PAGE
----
Our tour was perfect! The kids had lots of fun and the guide was extremely knowledgeable and passionate about the gardens, so he was able to keep our kids interested for the whole hour! Once the tour is over you can enjoy walking around the gardens, maybe let your kids free to run around or go to the playground at the park next door! In case you want to take the tour check out the page here.
5. Enjoy the view of Christchurch by taking a Gondola ride
Of course, we could not miss seeing Christchurch from a higher perspective by taking a Gondola ride up! The gondola base is in Heathcote Valley and it traverses the slopes of Mount Cavendish in the Port Hills. From the top, you can enjoy 360 views of the city. To the west Christchurch cityscape, over Canterbury Plains to high peaks of the Southern Alps. To the south and east the view of the Banks Peninsula, Lake Ellesmere, and Lyttelton Harbor and to the north the beaches of Pegasus Bay and the Pacific Ocean. Truly stunning!
We went up as soon as it opened in the morning, so we could enjoy a lovely breakfast with a view!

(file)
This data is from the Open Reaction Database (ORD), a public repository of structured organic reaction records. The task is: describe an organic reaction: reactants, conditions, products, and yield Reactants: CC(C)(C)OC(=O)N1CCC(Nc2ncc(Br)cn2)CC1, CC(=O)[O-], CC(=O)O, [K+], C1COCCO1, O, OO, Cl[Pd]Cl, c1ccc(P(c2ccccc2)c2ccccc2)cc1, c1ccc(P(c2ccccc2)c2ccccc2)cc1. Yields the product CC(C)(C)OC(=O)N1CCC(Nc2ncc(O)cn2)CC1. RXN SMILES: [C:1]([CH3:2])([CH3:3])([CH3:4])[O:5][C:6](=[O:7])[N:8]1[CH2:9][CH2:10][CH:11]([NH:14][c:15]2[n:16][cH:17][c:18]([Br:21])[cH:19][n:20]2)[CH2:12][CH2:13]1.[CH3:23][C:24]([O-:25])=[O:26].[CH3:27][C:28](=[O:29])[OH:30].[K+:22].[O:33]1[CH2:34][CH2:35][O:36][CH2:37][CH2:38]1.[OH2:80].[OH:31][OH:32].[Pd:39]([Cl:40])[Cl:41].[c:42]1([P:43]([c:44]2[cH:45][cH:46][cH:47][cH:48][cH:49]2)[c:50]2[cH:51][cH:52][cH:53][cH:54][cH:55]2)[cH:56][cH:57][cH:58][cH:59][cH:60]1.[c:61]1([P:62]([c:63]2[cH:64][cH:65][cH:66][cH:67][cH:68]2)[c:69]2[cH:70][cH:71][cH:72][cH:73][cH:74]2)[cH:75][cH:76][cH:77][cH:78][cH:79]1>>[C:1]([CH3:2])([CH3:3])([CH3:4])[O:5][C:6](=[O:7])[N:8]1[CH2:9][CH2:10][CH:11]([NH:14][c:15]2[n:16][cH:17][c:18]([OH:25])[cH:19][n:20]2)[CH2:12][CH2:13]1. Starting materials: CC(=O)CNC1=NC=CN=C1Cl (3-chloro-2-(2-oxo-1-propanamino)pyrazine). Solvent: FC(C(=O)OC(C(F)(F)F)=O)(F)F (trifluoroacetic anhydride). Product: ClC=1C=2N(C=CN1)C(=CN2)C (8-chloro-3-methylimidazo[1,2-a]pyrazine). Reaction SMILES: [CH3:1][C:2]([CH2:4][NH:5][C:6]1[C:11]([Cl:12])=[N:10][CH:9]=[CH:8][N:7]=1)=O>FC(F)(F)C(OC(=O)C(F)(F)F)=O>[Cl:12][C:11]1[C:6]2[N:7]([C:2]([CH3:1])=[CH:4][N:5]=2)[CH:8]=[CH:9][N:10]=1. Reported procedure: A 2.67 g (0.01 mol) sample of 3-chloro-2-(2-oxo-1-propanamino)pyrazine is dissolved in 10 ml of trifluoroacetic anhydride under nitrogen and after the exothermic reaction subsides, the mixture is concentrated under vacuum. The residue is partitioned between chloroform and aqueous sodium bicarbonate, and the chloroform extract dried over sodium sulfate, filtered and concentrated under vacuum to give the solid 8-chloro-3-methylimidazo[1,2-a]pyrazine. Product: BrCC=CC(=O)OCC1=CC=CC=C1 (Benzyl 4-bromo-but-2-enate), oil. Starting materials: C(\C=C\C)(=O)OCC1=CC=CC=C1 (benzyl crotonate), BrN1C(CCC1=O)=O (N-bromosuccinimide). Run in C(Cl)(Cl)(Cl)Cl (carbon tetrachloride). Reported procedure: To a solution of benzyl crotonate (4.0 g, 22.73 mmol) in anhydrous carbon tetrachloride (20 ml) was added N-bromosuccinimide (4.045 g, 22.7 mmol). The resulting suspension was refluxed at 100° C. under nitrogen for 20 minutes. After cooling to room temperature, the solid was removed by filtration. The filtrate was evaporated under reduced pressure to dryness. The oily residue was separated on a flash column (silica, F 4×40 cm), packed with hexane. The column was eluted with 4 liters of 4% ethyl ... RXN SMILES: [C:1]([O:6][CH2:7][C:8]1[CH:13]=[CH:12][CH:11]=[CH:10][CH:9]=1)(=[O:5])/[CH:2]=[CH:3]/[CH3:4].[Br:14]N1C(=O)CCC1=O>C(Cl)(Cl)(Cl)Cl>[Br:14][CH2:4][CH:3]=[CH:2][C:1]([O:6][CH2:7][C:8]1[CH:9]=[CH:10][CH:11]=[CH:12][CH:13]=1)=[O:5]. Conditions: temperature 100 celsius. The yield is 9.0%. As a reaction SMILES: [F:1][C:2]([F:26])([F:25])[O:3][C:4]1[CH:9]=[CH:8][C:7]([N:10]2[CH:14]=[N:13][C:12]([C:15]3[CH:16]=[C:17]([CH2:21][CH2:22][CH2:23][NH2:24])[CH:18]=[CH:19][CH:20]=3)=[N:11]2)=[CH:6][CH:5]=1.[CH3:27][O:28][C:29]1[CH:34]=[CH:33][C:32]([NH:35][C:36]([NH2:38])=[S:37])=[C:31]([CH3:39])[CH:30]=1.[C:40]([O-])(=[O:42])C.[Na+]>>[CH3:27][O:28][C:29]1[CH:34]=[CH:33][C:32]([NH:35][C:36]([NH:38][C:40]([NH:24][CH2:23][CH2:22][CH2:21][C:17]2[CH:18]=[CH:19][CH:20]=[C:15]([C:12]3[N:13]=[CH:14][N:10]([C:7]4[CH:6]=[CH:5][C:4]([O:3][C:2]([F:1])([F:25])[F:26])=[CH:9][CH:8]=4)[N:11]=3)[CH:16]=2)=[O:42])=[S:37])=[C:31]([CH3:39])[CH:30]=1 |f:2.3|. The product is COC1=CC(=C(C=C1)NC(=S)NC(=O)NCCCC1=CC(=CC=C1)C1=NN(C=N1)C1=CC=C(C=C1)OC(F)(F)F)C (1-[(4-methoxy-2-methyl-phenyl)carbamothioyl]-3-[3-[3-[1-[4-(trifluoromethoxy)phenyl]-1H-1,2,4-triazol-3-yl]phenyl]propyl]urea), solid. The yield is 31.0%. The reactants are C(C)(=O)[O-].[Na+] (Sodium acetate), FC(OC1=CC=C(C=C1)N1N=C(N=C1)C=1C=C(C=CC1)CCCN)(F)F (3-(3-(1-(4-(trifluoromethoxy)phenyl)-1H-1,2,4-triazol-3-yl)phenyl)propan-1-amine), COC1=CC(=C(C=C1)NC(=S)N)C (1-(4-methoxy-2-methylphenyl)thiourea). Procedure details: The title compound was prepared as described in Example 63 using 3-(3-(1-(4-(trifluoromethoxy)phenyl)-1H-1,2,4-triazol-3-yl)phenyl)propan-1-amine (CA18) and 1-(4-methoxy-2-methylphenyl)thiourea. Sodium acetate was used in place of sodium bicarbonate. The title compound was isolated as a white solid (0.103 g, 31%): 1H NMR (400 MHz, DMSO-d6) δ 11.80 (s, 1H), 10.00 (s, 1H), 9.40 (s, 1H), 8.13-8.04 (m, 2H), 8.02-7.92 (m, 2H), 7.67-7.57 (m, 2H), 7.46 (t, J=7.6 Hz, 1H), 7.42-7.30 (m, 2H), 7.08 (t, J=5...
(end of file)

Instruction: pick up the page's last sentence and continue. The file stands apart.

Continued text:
Once you have checked out every inch of the panorama you can take one of the walking tracks. We only did a short one, because Luca was in no mood for walking, but honestly it was just so beautiful to be out there. It was ok also if we didn’t venture off too far.
Another nice attraction while you are up there, is the Time Tunnel Experience. This ride makes you journey back 12 million years from the depth of a volcano, a forest, a short voyage on a ship and through the early settlements of Christchurch. This was extremely interesting for our kids to have a bit more of an insight into New Zealand’s past. Specially since we had just got here! For more information on packages and prices click here.
6. Learn more about New Zealand culture at the Canterbury Museum
We walked into the museum a bit by mistake since there was a photography show going on. Imagine how happy we were when we found out that it was all free!
The museum is in a neo-gothic historical building. Throughout the museum you get to learn more about New Zealand’s rich cultural and natural heritage. Particularly interesting are the Maori and early European exhibits. Our kids loved the representation of Christchurch Street in “the old days”. It felt like going way back in time. Particularly fun for them was trying to ride the bike with the huge wheel!